Well, our midwinter celebrations are nearly over, and we’ll be back at work on Monday morning. In many ways, this is the week we’ve been looking forward to since we came South, and it hasn’t disappointed. For the last month or more people have been scurrying between the various workshops on base (the Chippy Shop, the mechanical workshop and the Sledge Store) frantically and furtively manufacturing a gift for one other lucky base member to receive on Midwinter’s Day, so Mark the carpenter and the mechanics and GAs have been busy teaching various novice craftspeople how to use saws and sewing machines and many other tools.
I ran late with my present (although not as late as some!), partly because of hurting my back sometime in May – I’m fine now – and I was concerned that my project, a wooden director’s chair, was a bit ambitious. Anyway, it was all finished and ready a day or two before the Big Day.
The week of celebrations began on Friday night, with a pub crawl. Lots of different people took it upon themselves to set up bars in different buildings around the base, so we started in the kitchen, with hotdogs, chips and Kir Royale In An Antarctic Context (cheap sparkling wine and Ribena, not nearly as bad as it sounds!) in Riet and Tim’s French-themed bar, complete with the two of them in blue stripy teeshirts, comedy moustaches and garlic necklaces. Then to my bar – the “Sky View Bar” – in the Ops Tower, with an airport lounge kind of feel – we had arrivals and departure boards and a big billboard full of adverts, including some spoof Ryanair posters (“South Pole [Sky Blu] from Â£0.99 one way”), and we all enjoyed a glass of G&T. After that we headed to the Sledge Store, which had its traditional Extreme Sports theme. This majored heavily on the bungee-running contest – run down the corridor and reach for the beer before being thrown backwards into the crash mats…
After that, it was on to the Bonner Lab (a scientific theme, naturally!) and then to Giants “no frills” bar, the Chippy Shop’s “World of Sport” and then the newly-refurbished Garage Office and the Met Team’s “Spirit in the Sky”, which had a novel bar carved out of a snowdrift that had formed behind an external door. Finally people staggered into the surgery, rebranded as the “Plastered Penguin” for some medic-themed drinking games.
Saturday was mostly spent recovering! Other entertainments put on during the week included a pool competition, a darts match against Bird Island (we lost) and the Rothera Midwinter Olympics – featuring slalom skiing (I was slow, but not the slowest), ice climbing and skidoo trials-riding. Midwinter’s Day itself follows a fairly traditional formula – it began with Tim (the winter Base Commander) bringing people tea and bacon butties to their rooms, and then people gradually surfaced and gathered in the dining room for a light lunch. After lunch we settled into the bar to watch The Thing, a 1982 film in which an Antarctic base (a US one, naturally) gets destroyed by a shape-shifting alien creature which kills the base staff one by one. This isn’t nearly as horrifying as it sounds, as a) the world of violent film special effects has moved on a long way since 1982 and b) the film is full of little inaccuracies that make you laugh. In particular, the fact that the base has a flamethrower (obviously!) and a big rack of rifles near the main door, and that the base commander wears a pistol with a belt full of bullets (which he uses to shoot a Norwegian pilot in the opening scene). Also, they go out in some “bad weather” which looks like a windspeed of no more than 20 knots!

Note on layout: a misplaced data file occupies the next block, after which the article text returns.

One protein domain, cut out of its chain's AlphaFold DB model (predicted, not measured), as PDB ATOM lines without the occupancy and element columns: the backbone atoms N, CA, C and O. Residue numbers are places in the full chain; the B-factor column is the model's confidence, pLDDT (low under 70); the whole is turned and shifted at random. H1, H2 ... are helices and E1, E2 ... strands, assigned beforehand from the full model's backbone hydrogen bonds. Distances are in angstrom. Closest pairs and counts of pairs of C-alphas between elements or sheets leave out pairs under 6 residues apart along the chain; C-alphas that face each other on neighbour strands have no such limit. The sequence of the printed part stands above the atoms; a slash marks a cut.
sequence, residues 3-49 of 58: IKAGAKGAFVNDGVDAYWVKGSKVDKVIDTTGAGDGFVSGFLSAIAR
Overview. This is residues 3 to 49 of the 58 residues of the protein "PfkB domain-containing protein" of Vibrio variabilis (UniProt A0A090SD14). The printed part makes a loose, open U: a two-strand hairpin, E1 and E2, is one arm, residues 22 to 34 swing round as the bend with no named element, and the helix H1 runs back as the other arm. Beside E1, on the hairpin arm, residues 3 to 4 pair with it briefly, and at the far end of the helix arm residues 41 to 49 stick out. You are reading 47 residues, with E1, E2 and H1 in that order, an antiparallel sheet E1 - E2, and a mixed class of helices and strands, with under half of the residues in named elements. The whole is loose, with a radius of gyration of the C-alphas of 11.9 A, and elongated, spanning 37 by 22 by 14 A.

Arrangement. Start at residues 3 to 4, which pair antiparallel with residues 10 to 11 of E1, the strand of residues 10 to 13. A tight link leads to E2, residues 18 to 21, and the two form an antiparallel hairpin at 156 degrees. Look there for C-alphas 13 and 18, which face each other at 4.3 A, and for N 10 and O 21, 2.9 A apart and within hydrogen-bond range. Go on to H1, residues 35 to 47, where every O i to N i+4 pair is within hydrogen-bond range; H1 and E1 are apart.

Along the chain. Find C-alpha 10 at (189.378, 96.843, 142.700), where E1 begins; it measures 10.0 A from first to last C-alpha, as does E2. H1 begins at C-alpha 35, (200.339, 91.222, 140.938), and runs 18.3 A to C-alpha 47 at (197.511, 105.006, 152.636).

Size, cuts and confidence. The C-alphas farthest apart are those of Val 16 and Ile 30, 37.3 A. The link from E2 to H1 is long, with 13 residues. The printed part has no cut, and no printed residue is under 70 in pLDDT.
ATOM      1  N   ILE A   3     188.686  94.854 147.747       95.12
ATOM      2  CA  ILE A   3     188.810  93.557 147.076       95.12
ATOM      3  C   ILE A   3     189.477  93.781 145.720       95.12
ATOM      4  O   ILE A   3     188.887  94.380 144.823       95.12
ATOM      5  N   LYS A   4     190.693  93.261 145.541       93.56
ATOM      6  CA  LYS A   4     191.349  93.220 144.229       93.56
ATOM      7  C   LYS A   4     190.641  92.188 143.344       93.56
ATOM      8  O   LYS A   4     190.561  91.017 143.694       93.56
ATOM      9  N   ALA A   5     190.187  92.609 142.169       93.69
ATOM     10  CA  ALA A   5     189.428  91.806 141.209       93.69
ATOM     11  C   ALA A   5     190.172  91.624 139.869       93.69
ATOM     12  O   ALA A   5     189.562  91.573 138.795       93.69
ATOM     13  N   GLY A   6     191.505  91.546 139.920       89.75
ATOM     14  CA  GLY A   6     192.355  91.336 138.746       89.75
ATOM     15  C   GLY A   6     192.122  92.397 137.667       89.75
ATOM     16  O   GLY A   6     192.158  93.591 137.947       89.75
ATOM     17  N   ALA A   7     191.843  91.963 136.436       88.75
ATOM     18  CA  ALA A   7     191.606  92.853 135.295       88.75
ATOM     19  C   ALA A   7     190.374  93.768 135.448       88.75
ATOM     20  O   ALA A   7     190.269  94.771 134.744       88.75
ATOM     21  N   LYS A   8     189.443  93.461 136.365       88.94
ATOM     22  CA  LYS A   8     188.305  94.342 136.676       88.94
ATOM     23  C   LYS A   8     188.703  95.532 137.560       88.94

After the film ended, we gathered in the bar to distribute the presents. As it happens, Soup and I were the last two people left after everyone else had drawn names from the pot, so we exchanged gifts. He received the director’s chair, and I got a rather fine hammock, made from ventile tent-fabric, which I’ll rig up on the Ops Tower balcony in the summer for those no-flying days!
Then came the Midwinter Broadcast – which is a special programme put on for BAS by the BBC, and which contains mostly messages from people’s family and friends back home. Even though we all make phone calls home, it’s still very emotional hearing your family talking to you over the crackly HF radio.
Finally we came to the main event – dinner! Riet had pulled out all the stops, and he and Mat (who was sous-chef for the day) laid on a multi-course extravaganza:
- Smoked salmon and asparagus with herby dressing
- Carpaccio of beef with parmesan shavings and granary toast
- Salmon en poupiette with tagliatelle
- Bloody Mary sorbet
- Fillet mignon with mushroom sauce, with gratin dauphinoise, cauliflower and brocolli
- Guinness ice-cream
- Coffee and cocoa cream
After all that the later part of the week was a bit subdued – we had some sea-ice training on Friday (of which more later) and then on Saturday Lowri and Tom S had organised a Murder Mystery dinner party, which had a 1960s theme. I had to be a snobbish and patronising wine critic (some might say that didn’t require any acting!) and found out that I was the murderer… shock horror!
On Sunday night we rounded off the week by skiing down the ramp by the light of torches and out-of-date distress flares, and had a barbecue on the beach, which was more successful than we’d anticipated, despite the temperature being -18.
Not the Great Polar Workers Strike of ’06, but the Rothera midwinter barbecue!